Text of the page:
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San Jacinto Man Affiliated with Riverside Gang Sentenced to 10 Years in Federal Prison for Methamphetamine Trafficking

OCT 25 (LOS ANGELES) – A San Jacinto man affiliated with the Riverside San Jacinto First Street gang was sentenced to a decade in prison Monday for his role in methamphetamine trafficking.
Luis Miguel Castro, aka “Fat Boy,” 27, was sentenced by United States District Judge Dale S. Fischer, who found that Castro was affiliated with the gang.  Castro pled guilty earlier this year to possession with the intent to distribute, over a half-pound of methamphetamine.

“In conjunction with our law enforcement partners, DEA continues to target and combat violent criminal street gangs engaged in the distribution of narcotics in our local communities,” said DEA Special Agent in Charge Steve Comer. “The San Jacinto First Street gang, a Riverside County based organization with a history of murder, home invasions, weapons violations and narcotics sales, has been decimated as a result of recent efforts by DEA and the Riverside County Sheriff’s Office.”
         
Prosecutors argued that Castro was a member of the San Jacinto First Street gang.  Castro was the lead defendant in the indictment which also charged four other defendants with distribution of methamphetamine.  Three defendants were previously convicted and are currently serving federal prison sentences:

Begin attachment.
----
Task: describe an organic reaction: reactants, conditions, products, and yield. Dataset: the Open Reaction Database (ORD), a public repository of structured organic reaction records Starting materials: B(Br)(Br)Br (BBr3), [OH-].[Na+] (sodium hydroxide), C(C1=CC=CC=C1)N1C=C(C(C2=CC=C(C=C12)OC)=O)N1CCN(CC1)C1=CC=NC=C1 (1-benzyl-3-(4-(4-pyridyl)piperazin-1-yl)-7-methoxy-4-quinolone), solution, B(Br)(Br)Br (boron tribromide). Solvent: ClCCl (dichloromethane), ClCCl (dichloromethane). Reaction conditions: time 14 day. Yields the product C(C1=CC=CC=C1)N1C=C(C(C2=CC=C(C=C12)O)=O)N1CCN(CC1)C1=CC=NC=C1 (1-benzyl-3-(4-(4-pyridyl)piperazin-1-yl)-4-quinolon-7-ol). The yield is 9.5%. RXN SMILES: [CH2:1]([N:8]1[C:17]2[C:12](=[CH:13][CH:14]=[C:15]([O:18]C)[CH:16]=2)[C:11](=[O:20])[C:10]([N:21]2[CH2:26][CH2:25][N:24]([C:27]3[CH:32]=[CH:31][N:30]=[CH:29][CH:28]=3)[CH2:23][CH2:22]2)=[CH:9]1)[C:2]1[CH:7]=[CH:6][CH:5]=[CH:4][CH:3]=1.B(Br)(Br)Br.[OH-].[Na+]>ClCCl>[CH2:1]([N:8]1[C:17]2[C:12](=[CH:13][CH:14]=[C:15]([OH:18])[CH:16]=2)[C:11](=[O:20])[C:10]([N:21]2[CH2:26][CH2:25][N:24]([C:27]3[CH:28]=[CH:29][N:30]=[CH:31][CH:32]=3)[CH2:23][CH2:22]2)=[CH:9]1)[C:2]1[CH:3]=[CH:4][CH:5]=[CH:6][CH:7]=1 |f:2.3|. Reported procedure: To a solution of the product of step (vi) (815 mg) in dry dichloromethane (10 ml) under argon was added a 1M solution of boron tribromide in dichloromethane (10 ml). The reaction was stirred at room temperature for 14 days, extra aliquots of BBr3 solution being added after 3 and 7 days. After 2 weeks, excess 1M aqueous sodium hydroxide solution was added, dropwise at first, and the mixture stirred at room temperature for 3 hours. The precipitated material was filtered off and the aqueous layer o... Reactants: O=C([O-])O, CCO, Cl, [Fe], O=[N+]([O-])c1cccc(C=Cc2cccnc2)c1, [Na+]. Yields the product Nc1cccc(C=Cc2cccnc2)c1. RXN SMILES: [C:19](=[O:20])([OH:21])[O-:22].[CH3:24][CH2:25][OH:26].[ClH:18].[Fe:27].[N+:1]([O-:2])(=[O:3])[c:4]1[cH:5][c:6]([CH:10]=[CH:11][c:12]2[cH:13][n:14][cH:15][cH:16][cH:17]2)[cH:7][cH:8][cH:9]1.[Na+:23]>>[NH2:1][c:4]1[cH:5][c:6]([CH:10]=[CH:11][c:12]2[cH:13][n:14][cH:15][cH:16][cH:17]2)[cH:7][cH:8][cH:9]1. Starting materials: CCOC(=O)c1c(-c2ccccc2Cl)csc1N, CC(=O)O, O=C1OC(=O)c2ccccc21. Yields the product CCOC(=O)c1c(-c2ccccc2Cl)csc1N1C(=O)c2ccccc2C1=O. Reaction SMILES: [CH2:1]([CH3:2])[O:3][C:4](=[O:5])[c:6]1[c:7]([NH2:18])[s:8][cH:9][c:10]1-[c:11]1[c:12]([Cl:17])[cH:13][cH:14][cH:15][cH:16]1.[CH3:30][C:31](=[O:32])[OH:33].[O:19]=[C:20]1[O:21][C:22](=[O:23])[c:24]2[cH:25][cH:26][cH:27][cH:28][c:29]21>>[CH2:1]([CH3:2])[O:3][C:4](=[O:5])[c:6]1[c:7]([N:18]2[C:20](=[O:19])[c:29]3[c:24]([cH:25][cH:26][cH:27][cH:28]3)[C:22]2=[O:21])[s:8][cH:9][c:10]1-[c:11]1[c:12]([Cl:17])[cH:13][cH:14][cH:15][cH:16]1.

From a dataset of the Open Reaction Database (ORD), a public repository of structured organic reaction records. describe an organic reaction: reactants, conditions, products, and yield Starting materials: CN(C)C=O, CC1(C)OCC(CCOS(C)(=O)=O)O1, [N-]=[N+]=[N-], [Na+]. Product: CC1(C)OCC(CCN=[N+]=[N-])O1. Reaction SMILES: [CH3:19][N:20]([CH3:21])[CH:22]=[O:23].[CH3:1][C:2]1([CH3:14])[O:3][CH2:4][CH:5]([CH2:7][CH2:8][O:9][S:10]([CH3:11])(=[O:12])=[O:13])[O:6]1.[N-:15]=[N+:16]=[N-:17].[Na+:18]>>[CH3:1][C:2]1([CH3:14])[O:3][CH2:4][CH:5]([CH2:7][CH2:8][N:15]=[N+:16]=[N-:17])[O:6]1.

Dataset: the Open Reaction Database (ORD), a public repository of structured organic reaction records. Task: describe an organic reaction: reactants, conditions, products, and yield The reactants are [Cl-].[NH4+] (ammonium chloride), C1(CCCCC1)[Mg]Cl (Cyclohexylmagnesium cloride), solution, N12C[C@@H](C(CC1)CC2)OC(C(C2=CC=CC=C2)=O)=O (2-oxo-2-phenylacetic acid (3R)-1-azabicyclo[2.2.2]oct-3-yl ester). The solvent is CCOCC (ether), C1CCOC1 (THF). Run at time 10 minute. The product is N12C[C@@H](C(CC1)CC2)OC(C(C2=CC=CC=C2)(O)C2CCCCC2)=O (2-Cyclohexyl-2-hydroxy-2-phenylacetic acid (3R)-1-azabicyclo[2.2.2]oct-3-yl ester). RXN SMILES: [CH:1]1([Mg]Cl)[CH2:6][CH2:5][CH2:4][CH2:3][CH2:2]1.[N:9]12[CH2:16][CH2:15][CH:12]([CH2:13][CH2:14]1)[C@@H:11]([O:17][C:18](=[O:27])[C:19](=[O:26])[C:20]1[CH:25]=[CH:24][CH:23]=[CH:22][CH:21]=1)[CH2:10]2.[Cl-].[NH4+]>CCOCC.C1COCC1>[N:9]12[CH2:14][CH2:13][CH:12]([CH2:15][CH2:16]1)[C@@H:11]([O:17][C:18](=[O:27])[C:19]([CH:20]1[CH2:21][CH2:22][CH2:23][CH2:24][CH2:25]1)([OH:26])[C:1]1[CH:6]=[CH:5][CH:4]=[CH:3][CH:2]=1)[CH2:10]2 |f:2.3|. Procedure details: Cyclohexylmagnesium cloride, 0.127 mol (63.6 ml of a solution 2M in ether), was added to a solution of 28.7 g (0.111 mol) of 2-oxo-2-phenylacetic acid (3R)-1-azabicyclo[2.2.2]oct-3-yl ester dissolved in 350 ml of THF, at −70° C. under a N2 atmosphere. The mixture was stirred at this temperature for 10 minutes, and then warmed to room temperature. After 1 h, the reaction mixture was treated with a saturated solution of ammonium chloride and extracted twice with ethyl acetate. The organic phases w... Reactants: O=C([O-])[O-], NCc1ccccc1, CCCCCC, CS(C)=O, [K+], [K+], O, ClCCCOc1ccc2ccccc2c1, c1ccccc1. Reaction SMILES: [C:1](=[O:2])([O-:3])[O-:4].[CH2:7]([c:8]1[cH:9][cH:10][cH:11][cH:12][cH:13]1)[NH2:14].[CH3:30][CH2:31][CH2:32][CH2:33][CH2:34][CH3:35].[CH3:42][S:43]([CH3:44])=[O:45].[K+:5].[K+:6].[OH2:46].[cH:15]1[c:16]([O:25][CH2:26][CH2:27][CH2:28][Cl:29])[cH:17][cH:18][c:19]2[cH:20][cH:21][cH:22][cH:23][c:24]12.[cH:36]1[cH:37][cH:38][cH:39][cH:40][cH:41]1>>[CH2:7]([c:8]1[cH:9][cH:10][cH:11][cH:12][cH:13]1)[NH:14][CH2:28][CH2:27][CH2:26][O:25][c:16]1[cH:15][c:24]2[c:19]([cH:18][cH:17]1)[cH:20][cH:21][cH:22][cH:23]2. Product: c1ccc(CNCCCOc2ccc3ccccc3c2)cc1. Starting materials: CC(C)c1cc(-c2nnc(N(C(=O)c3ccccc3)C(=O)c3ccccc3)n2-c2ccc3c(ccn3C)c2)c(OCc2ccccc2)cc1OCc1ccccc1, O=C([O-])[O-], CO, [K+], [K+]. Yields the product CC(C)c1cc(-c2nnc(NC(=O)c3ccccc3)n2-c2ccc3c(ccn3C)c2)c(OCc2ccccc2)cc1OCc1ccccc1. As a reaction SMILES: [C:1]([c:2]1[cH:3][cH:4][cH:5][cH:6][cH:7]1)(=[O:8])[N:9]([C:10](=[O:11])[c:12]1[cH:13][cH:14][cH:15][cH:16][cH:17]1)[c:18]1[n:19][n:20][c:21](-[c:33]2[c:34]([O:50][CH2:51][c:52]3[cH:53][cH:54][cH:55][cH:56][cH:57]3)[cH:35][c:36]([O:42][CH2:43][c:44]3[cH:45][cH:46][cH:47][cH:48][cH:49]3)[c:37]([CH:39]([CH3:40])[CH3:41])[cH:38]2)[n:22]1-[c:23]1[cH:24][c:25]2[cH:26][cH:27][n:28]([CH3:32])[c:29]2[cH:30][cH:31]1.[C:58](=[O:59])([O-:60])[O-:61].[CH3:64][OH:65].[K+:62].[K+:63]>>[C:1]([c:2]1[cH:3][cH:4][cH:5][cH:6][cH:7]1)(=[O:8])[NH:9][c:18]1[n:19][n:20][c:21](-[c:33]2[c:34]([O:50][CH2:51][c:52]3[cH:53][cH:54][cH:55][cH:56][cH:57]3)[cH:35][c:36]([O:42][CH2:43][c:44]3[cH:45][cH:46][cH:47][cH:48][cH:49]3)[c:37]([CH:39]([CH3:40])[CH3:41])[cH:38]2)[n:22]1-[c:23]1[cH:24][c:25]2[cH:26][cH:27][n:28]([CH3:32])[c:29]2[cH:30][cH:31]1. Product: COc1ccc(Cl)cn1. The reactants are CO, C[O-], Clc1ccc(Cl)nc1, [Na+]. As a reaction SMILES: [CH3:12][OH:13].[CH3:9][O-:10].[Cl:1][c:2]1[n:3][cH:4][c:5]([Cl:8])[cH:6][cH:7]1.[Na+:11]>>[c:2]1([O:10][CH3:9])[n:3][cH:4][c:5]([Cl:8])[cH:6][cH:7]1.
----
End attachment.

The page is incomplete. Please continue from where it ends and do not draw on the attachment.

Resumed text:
1. Roberto Alvarado, 30, San Jacinto, was sentenced last week to 63 months in custody for possession with intent distribute methamphetamine;
  2. Terri Lynne Valenzuela, 50, San Jacinto, was sentenced in June to 78 months in custody for conspiracy to distribute methamphetamine; and
  3. Victor Chavez, 26, San Jacinto, was sentenced in February to five years in custody, consecutive to his state court sentences, for conspiracy to distribute methamphetamine.

As a condition of their sentences, these defendants were prohibited from associating with known members of the San Jacinto First Street gang.

“Criminal street gangs continue to sell dangerous drugs as a major source of revenue, so the Department of Justice will continue to attack these gangs by seeking imprisonment for drug-traffickers affiliated with them,” said United States Attorney Eileen M. Decker. “The convictions and sentences in this case demonstrate how cooperation between state and federal law enforcement can bring positive results for a community.”

The case against Castro was investigated by the Drug Enforcement Administration, the Bureau of Alcohol, Tobacco, Firearms and Explosives, and the Riverside County Sheriff’s Department. This case was prosecuted by Assistant United States Attorneys Jay Robinson of the Terrorism and Export Crimes Section and Sandhya Ramadas of the Organized Crime and Drug Enforcement Task Force Section.

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